Researchers Made A Shark-Stalking Robot - Then The Sharks Turned On It
Last November, scientists from Woods Hole Oceanographic Institution's Ocean Systems Laboratory took an autonomous shark-stalking robot to Guadalupe, Mexico, to track and film great white sharks. Two weeks ago, they released the footage, and it looks as though the stalker became the stalkee.
The REMUS (Remote Environmental Monitoring UnitS) - or "SharkCam," as it was christened for its Discovery Channel Shark Week debut next week - is a torpedo-shaped vehicle with six cameras implanted to capture different angles. Once scientists attach an acoustic tag to the shark, which sends out sound pings, REMUS is able to follow those pings.
This is REMUS SharkCam:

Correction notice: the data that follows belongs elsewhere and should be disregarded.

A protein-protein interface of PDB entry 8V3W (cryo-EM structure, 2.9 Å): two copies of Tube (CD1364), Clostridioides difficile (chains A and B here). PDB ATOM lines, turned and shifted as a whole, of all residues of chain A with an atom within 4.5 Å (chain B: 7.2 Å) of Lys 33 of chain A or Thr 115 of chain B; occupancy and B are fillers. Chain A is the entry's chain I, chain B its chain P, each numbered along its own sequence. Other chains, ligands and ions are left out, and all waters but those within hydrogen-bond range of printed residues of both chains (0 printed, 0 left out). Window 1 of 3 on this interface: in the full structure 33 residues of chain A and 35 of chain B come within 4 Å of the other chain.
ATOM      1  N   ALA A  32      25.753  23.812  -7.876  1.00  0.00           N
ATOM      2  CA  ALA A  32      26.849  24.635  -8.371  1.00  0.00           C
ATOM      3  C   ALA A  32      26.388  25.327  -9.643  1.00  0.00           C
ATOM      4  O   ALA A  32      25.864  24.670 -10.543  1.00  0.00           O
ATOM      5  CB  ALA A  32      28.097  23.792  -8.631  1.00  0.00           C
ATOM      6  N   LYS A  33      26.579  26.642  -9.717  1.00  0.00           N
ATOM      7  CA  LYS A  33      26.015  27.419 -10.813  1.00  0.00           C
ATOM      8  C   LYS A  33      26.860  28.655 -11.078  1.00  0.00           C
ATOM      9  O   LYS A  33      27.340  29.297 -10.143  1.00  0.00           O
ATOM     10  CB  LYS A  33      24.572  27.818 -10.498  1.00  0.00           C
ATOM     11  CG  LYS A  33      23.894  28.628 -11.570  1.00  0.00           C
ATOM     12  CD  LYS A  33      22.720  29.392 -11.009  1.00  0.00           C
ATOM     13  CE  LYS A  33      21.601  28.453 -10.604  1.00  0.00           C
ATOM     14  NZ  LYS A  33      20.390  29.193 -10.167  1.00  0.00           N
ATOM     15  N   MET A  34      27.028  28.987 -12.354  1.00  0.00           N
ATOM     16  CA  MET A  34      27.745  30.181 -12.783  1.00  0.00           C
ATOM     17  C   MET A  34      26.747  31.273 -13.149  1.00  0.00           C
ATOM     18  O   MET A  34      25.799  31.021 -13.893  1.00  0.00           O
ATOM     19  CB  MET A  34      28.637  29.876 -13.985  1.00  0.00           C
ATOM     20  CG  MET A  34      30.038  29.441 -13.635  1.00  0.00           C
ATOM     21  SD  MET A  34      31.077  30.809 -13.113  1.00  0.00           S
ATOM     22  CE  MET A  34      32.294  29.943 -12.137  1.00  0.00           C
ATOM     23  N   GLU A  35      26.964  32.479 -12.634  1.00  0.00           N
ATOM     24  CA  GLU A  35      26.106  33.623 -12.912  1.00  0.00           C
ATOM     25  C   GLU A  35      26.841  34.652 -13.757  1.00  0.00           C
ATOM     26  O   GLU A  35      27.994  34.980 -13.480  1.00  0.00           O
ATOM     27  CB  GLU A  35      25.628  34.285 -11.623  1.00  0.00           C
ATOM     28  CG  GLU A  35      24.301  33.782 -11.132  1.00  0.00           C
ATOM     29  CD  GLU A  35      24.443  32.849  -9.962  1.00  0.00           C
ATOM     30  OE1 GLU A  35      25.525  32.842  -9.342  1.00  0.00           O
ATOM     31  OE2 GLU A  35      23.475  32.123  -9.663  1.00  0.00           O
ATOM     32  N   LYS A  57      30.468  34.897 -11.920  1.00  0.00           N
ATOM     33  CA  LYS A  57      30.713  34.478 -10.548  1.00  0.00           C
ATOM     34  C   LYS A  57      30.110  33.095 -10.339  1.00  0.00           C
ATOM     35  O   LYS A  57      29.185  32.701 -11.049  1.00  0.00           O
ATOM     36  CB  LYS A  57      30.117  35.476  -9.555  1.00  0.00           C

"Sharks take advantage of the clear water to lurk in the darkness below the vehicle, then swim up suddenly and bite it on the tail or mid-section," according to the video, posted to Vimeo by the Woods Hole Oceanographic Institute. "This is the same way sharks hunt seals near Guadalupe Island."
Luckily, the shark-tracking vehicle survived the attacks and recorded dozens of interactions, giving scientists their first closeups of great white shark predation, according to the video. The footage shows us "the majesty and grace of the ocean's top predator in its natural environment," the video says.
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